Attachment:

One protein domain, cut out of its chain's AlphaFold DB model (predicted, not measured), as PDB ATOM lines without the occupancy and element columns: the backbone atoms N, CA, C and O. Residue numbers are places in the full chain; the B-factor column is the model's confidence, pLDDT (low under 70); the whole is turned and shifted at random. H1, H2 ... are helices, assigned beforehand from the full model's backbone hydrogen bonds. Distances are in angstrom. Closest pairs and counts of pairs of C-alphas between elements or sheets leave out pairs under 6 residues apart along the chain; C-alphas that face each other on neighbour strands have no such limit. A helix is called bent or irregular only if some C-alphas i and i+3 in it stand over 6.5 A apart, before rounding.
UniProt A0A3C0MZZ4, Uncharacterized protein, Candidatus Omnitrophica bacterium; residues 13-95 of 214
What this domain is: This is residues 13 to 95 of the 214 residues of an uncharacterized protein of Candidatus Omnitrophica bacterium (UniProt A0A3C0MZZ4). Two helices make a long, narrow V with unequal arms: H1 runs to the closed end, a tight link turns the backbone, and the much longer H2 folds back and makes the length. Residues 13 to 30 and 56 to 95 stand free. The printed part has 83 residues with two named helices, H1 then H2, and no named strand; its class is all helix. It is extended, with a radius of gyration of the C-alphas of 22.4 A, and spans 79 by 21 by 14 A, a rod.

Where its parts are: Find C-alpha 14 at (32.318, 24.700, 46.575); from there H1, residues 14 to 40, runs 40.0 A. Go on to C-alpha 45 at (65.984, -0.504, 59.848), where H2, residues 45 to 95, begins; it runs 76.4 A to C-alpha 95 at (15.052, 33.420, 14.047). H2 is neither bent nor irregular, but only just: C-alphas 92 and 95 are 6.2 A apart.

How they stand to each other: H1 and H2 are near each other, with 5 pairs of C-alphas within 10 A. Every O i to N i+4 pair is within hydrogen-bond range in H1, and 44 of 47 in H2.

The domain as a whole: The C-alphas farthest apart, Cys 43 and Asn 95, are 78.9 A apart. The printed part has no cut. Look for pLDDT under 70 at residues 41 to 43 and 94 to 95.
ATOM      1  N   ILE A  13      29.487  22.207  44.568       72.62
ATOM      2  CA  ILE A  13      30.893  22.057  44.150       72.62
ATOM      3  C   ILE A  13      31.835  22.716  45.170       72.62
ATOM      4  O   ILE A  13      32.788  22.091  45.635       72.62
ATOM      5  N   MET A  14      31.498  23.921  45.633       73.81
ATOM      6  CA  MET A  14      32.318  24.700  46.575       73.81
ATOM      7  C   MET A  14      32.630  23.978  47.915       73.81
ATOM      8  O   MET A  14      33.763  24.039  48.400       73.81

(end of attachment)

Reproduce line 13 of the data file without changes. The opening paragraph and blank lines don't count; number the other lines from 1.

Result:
ATOM      8  O   MET A  14      33.763  24.039  48.400       73.81